At St. Joe’s, the discussion had a distinct girl power feel running through it, with lots of talk about how women can summon their “authentic selves” in the workplace. Many of the questions seemed to focus on just how all of the woman on that stage are role models for young women. King, though, a wily practitioner of how to leverage power into change, felt moved to sound a wise note of caution. “I think we need to think about women a little differently,” she said. “When a woman leads, she’s an example for everybody, not just girls. When people say ‘the things she did for women,’ that’s a mistake, because it cuts our marketplace in half.” She went on Rockne-like, to implore those in attendance to access their own voice and see themselves as influencers in their own right.
The energy she released into that room on City Line Avenue last week was not unlike the change she unleashed on the nation decades ago. Make no mistake: here is someone who changed America.
Afterwards, I couldn’t stop thinking about that transition: How does one find and feed that inner voice? How did a little girl in Long Beach, California, the daughter of a firefighter and a homemaker, become, arguably, not only the woman of the 20th Century, but a change agent for the ages? How did she find her authentic self?
“When I was 13, I realized I wanted to change things,” King told me after the program. “I call that my epiphany. When I was 11, I told my mother I was going to be the number one tennis player in the world. She goes, ‘That’s fine, but you have homework.’ But then, when I was 13, I was at the LA Tennis Club and just thinking about my sport. Gosh, I thought, everybody wears white shoes, they wear white socks, they wear white clothes, they play with white balls. Everybody who plays is white. So I said to myself, ‘Where is everybody else?’ I didn’t know what the word platform meant, but if I could be good enough at tennis, I knew I had one. If I was good enough, I could help make the world a better place. It was, like, whoa.”
Whoa is right. Where does that audacious instinct come from?
“I don’t know,” King said, pausing to think. “My parents were very good citizens. My dad was a firefighter. He’s the guy who goes in when everybody else is running out. I used to think about that. We’d have a lot of oil fires in California. When I was 10 and my brother [former major league pitcher] Randy was 5, we stood on our street and saw this big blast go off. My dad was five feet away from a guy who passed away that day. My parents were just good citizens. You know, they paid their taxes, they didn’t believe in debt, they were hardworking. They tried to do great things for Randy and me, but they weren’t the helicopter or the snow plough parent—they didn’t try to clear the way for us to make everything easy peasy for us. The one side where they weren’t good, they were very homophobic, so I went through a hard time with that. But, otherwise, for sports? I wish we could clone my parents. For every child who plays sports I wish we’d clone my parents to watch over them, because they were amazing.”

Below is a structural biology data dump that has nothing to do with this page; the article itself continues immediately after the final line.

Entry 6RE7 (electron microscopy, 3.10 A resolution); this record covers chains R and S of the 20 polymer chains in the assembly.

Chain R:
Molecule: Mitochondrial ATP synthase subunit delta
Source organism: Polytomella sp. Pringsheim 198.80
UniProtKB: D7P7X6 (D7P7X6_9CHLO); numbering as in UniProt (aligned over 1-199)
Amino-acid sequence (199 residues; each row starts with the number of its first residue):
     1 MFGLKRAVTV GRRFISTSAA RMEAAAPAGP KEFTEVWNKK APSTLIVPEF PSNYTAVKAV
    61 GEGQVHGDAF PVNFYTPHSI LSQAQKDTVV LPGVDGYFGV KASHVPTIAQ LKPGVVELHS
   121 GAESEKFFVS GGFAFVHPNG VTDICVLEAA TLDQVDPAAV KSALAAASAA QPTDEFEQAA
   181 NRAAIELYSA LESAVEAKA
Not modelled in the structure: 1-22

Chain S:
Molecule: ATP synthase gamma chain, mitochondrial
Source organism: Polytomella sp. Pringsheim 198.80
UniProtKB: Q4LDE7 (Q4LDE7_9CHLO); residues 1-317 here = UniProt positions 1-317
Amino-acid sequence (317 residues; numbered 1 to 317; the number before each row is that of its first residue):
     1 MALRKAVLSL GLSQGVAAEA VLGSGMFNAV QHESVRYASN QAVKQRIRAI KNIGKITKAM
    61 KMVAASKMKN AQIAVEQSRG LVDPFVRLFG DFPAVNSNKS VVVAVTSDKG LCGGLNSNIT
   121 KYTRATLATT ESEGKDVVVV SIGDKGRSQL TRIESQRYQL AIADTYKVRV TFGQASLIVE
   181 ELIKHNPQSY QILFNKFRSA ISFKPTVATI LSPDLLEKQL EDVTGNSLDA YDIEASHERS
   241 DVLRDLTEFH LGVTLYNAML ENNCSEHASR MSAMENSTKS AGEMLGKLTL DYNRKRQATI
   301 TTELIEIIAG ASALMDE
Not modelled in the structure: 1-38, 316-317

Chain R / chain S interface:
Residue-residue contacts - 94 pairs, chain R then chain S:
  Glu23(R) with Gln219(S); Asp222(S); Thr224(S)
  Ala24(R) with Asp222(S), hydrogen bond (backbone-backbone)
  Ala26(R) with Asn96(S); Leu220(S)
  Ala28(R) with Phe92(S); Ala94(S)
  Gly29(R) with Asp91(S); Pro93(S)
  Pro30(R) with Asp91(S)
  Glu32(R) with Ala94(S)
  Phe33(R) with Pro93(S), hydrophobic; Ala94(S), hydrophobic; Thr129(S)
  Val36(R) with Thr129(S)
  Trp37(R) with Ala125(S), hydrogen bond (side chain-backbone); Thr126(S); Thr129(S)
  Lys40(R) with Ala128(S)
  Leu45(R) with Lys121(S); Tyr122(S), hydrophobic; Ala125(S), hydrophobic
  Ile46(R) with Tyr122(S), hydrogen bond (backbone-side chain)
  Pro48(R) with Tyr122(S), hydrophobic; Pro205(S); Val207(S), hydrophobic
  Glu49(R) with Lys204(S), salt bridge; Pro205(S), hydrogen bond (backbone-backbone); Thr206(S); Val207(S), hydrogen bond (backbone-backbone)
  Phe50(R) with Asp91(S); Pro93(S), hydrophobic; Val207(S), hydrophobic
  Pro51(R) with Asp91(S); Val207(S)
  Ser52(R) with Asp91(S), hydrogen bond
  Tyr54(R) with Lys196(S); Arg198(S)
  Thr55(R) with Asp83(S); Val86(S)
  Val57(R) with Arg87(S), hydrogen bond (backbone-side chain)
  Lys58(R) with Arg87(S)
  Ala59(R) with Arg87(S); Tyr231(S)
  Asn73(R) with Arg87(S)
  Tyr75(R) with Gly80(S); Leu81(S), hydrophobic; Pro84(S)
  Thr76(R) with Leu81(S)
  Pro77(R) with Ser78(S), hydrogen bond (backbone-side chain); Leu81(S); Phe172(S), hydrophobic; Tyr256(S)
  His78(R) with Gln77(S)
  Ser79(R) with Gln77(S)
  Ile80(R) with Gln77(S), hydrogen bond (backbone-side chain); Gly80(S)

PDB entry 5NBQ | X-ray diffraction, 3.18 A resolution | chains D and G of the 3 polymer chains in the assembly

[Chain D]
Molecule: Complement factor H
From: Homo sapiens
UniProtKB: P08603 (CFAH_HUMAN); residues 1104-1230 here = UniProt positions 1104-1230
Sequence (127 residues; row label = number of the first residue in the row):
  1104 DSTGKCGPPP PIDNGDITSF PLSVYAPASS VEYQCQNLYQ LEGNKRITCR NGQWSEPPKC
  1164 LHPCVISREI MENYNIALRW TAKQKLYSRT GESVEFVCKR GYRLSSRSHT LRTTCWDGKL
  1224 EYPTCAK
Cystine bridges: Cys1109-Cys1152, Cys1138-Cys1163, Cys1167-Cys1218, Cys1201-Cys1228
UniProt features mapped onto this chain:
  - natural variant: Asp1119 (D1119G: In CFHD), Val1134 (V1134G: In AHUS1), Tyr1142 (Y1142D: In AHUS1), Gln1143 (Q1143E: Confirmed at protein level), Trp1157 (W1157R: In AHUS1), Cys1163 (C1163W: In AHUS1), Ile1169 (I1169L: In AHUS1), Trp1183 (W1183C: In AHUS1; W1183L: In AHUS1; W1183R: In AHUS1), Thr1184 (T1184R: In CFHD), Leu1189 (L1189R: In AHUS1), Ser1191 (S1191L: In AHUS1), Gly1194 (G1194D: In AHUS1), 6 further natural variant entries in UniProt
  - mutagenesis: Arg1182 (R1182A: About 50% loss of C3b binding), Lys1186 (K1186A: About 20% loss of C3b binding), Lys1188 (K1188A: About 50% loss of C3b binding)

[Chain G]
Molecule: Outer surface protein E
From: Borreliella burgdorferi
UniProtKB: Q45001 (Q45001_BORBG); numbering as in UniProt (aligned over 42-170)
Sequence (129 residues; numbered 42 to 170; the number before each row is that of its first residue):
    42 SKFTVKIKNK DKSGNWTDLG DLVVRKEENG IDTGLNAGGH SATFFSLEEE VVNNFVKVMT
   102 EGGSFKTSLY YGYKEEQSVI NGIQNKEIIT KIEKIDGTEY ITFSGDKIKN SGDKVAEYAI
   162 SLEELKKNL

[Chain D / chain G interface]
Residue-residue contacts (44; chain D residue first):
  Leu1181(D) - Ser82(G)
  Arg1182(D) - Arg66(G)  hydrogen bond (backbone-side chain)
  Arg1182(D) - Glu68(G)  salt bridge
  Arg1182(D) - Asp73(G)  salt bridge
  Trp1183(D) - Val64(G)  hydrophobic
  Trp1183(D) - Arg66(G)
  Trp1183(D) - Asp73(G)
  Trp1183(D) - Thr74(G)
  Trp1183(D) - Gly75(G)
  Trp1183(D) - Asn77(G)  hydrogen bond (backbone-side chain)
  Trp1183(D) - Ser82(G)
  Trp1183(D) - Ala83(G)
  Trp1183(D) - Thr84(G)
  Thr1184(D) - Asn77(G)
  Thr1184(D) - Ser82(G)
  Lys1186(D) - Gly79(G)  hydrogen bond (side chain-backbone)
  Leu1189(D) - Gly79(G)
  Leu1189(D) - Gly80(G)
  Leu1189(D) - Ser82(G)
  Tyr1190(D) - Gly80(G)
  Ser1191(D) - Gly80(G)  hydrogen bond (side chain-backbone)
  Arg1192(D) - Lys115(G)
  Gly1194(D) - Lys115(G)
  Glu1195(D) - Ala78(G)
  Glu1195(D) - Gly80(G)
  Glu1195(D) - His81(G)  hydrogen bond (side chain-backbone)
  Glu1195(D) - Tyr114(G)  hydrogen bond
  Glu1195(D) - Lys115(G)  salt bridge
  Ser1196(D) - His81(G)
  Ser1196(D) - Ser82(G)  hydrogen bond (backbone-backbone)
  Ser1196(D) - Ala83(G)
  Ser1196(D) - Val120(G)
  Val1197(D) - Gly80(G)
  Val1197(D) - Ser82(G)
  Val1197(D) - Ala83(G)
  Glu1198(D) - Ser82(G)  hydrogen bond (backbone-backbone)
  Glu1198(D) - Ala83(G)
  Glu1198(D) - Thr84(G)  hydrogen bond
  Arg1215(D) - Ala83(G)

Funny, isn’t it, how great, impactful lives seem to be willed into existence? That’s the theme of King of the World: Muhammad Ali and the Rise of an American Hero by David Remnick, in which we see a young pugilist imagine a life for himself and then act it out, as though he were starring in his own movie. And it’s what that other trickster of the 20th Century is getting at in Martin Scorsese’s fascinating new documentary, Rolling Thunder Revue: “Life isn’t about finding yourself, or finding anything,” Bob Dylan says. “Life is about creating yourself, and creating things.”
It’s a very American act, the art of self-invention, and Billie Jean King stands as a sturdy testament to it. A little girl in Long Beach, California with a firefighter father intuits something, and spends the rest of her years charging into raging societal flames. To hear her tell it, it’s as if she self-talked herself into existence.
“Being a girl was not the only thing I had to fight,” she once told Deford. “I was brought up to believe in the well-rounded concept, doing lotsa things a little, but not putting yourself on the line. It took me a while before I thought one day: who is it that says we have to be well-rounded? Who decided that? The people who aren’t special at anything, that’s who. When at last I understood that, I could really try to be special.”
That’s a distinctly American type of chutzpah, no? It’s easy in retrospect to see in icons their inevitable rise, but, like Ali, the risks King took to find her authentic self were in no way safe at the time. So when she says today that female leadership isn’t just for girls, it carries weight. Because, in a way, she raised all of us.
That day a decade ago when Obama draped that Medal of Freedom around King’s neck? He told her that watching her in the Seventies had ultimately made him a better father to his two girls. Many of us of a certain age remember where we were when we watched Billie Jean decimate Bobby Riggs. I was with my Dad; he was probably roughly Riggs’ age at the time. Yet, there he was, on the edge of that beat-up ol’ recliner, pulling for Billie Jean, living and dying with each expertly sliced down-the-line backhand. I’m quite sure he hadn’t read Betty Friedan, but he nonetheless knew progress when he saw it. How different would I be today if, on that day, I saw my dad rooting not for the empowered, modern woman, but for the aging chauvinist instead?
Billie Jean King wakes up everyday and stays in bed a long while, reciting what she refers to as her “blessing list.” “The first thing I do in the morning is thank everybody in my life,” she says. “It goes on and on, I could be in bed all day doing this.”
How’s that for irony? A whole bunch of us, after all, men and women alike, should actually be waking up each morning and thanking her.Photo by Gage Skidmore via Flickr